Fans of White Teeth will find much to satisfy them in Zadie Smith’s latest work. Weaving together three narratives Smith once again proves her skill at describing a moment and a place in time, in all its inherent beauty and ugliness.
Centred on London’s Kilburn area and the Caldwell estate, the story is told through three individuals; Leah, Felix and Natalie. Connected to the other through their shared past, each character is also battling to escape what seems to be the inevitable descent into poverty, drug addiction and crime of the “youths” of Caldwell. While they achieve their goals with varying degrees of success, they are nevertheless continually drawn back to their past by families, former acquaintances and chance encounters which threaten to destroy the fragile stability which they have constructed for themselves. Deploying both distinct narrative styles and imaginative visual layout to endow each character with a distinct personality, Smith brings Leah, Felix and Natalie to life, awaking our interest in them. As Smith immerses her reader in each character’s point of view, history and current drama she provokes deep feeling, as well as empathy. There is nothing two dimensional in this novel.
NW engages with a number of issues and gives them a human face. Smith engages with the problem of the economic crisis of recent years, showing through her characters the way this has impacted on various levels of society, from the stock market dealer downwards, showing an uncommon empathy. Through her characters Smith is able to capture the sentiment of a generation: holding university degrees which have brought them nothing but more debt; struggling to hold onto jobs in an ever decreasing and competitive marketplace; constantly fighting to survive; the political activeness and hope of the past generation lost. Through the stories of Leah and Natalie, Smith also lays bare much about femininity, exploring women’s sexuality, the pressures of the biological imperative to have children and women’s sexuality, and also women’s relationships as mothers, wives, sisters and friends. As is often the case with Smith, and as is right and inevitable given her novel’s location, Smith is actively engaged with debates about race and class tensions, often exploring them in very subtle ways which might highlight her own readers’ prejudices. By shedding light on the tensions which exist in multicultural societies around the issues involved in reconciling various different cultural identities within one individual, Smith raises important questions about what ideas such as race, nationality and religious identity really mean.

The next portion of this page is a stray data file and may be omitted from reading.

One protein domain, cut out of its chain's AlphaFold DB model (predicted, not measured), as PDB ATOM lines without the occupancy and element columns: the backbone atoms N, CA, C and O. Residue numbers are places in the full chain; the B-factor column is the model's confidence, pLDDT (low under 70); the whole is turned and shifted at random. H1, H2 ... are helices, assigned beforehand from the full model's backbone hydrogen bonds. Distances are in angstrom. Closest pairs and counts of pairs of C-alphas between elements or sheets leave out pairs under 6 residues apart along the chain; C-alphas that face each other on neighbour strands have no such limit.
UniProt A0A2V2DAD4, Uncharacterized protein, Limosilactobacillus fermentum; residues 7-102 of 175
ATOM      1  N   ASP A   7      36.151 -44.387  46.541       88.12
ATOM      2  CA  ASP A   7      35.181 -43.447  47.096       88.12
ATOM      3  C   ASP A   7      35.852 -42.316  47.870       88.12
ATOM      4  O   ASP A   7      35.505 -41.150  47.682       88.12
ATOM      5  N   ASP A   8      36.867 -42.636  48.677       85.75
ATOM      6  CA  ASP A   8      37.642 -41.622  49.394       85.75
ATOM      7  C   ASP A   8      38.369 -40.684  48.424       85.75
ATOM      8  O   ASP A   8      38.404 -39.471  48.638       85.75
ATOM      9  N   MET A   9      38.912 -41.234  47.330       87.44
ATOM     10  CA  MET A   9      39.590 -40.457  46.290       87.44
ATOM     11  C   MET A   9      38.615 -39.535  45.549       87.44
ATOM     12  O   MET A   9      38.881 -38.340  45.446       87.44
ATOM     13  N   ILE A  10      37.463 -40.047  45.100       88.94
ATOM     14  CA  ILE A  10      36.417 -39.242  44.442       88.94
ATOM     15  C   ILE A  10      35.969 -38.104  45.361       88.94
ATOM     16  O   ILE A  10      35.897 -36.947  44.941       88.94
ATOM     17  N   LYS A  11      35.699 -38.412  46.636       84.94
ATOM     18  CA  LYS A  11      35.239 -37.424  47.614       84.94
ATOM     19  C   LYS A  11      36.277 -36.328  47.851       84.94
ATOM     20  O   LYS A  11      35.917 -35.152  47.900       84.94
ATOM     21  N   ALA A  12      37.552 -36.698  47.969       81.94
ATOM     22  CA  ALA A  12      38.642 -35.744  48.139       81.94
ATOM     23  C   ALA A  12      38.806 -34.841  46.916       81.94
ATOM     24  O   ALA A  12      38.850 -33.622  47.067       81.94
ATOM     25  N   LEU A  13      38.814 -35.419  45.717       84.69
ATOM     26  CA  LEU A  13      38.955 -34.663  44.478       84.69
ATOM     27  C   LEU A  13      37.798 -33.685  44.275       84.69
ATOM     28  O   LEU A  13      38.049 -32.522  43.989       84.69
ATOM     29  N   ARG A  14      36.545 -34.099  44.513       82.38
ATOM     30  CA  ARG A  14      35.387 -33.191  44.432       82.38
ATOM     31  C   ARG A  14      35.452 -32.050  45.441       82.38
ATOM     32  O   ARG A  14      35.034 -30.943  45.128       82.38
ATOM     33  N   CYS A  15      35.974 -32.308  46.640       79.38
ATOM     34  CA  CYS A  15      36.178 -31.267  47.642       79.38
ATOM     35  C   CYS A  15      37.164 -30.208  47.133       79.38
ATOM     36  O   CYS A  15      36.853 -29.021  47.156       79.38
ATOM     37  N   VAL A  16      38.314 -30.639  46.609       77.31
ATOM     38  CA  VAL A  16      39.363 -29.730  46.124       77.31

For all this depth, Smith’s novel however is still massively entertaining, with moments of humour as well as of deep philosophy and social commentary. There is a circularity to the narrative, almost as though following the lines of the Underground system as each character winds their way out of and back to Kilburn. Avoiding melodrama, NW nonetheless communicates the often mundane dangers of modern urban life, insidious precisely in the fact that so much of the violence which occurs goes on barely remarked. It is a story about roots, about self invention, about fear, about love and friendship. It is also a story about the divisions of one of the largest multi-cultural cities in the world. NW is truly deserving of the acclaim it has received: nominated for The Women’s Prize for Fiction 2013, Sunday Times Top Ten Best Seller as well as being named book of the year by various critics. Smith fans will lap this book up, and the uninitiated should use it as a chance to get acquainted.